The wind rasped and scraped at the corners of the house, and filliped the eaves-droppings like peas against the panes. … Rain was still falling heavily, the whole expanse of heath before him emitting a subdued hiss under the downpour … the drumming of the storm without … snapped at the window-panes and breathed into the chimney strange low utterances that seemed to be the prologue to some tragedy.
Schooling her frail firstborn son at home until the age of eight, Jemima passed on to him the great gift of literature. She had acquired a love of reading from her own mother and her tastes were eclectic, from English translations of French romances, to Latin poetry and Dante’s Divine Comedy.
By the age of nine, Thomas had read John Dryden’s translation of Virgil, Dr Samuel Johnson’s Rasselas and a translation of St Pierre’s Paul and Virginia (a book beloved by Flaubert). A friend had given him the New Guide to the English Tongue by Thomas Dilworth and he owned A Concise History of Birds. He also took great pleasure in a magazine he found in the closet: A History of the (Napoleonic) Wars.
When he turned eight, Thomas briefly attended a new Church of England school in Lower Bockhampton where, in the novel Under the Greenwood Tree, Fancy Day taught. Here, young Thomas developed a romantic passion for the school’s benefactress Julia Martin, the local lady of the manor in Stinsford. In one of the earliest reminiscences in his biography he describes his relationship with this woman of nearly forty, who had ‘grown passionately fond of Tommy almost from his infancy…whom she had been accustomed to take into her lap and kiss until he was quite a big child. He quite reciprocated her fondness.’ Hardy later describes how he had given her a ‘lover-like’ promise of fidelity.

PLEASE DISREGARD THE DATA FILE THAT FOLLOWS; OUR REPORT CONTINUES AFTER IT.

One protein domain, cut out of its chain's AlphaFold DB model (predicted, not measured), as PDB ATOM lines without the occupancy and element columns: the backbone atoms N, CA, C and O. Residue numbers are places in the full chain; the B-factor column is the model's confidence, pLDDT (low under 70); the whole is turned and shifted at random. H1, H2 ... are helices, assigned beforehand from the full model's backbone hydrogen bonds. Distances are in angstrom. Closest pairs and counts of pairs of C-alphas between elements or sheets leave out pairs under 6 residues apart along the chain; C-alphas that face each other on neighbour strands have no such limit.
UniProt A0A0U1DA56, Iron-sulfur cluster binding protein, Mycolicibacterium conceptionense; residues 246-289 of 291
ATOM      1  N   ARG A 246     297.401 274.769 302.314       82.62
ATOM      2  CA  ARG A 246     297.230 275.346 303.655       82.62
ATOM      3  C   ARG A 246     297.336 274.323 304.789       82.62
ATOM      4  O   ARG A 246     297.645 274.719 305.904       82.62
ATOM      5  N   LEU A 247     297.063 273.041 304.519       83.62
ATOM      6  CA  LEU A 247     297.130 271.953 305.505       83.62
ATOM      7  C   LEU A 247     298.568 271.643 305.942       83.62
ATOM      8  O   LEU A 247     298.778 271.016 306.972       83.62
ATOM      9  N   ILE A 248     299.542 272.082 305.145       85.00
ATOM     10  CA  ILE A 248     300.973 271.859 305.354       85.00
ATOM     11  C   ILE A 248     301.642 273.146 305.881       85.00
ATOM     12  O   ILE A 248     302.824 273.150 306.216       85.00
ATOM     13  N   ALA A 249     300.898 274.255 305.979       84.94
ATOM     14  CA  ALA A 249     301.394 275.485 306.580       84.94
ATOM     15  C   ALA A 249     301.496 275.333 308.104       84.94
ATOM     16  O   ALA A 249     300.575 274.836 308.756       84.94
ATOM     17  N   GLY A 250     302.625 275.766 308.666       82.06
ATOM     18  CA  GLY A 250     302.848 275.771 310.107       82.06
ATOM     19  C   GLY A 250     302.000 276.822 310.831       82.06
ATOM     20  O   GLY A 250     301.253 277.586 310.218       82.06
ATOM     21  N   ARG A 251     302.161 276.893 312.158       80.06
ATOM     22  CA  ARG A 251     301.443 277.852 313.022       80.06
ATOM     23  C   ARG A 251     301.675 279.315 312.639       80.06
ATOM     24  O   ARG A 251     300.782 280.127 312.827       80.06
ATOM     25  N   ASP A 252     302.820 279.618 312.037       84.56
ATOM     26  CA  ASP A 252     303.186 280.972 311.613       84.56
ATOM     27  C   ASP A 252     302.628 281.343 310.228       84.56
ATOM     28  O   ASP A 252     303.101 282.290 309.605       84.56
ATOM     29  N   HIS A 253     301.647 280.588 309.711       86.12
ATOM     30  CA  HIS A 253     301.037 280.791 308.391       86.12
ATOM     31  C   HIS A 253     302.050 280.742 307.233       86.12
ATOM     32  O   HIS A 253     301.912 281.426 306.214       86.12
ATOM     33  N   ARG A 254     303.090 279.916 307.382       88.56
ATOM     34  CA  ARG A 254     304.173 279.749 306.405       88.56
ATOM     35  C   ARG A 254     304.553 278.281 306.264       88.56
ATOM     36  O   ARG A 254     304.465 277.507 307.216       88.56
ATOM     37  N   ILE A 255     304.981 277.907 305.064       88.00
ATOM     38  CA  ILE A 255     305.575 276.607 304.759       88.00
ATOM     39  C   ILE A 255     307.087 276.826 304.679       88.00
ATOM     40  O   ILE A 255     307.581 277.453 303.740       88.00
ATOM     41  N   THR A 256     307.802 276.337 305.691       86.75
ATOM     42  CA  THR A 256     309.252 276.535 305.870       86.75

Jemima, possibly sensing the unhealthiness of this relationship, whisked him away to visit her sister Martha in Hertfordshire in the autumn of 1849 and Tom attended a day school in Hatfield until their return several months later. But this earliest passion had begun a life-long preoccupation with women, sex and sexuality. And despite his shyness, he would remain deeply romantic and impressionable.
It was common for children to receive only a few years of schooling and to start work in the fields as early as nine years of age, but Jemima was determined her son should continue his education at a school in Dorchester, some three miles away. His father agreed, despite the expense and even though his business was not faring well at the time. Conscious of his good fortune in comparison with many of the local children who were living and sometimes dying in grinding poverty, Thomas studied diligently.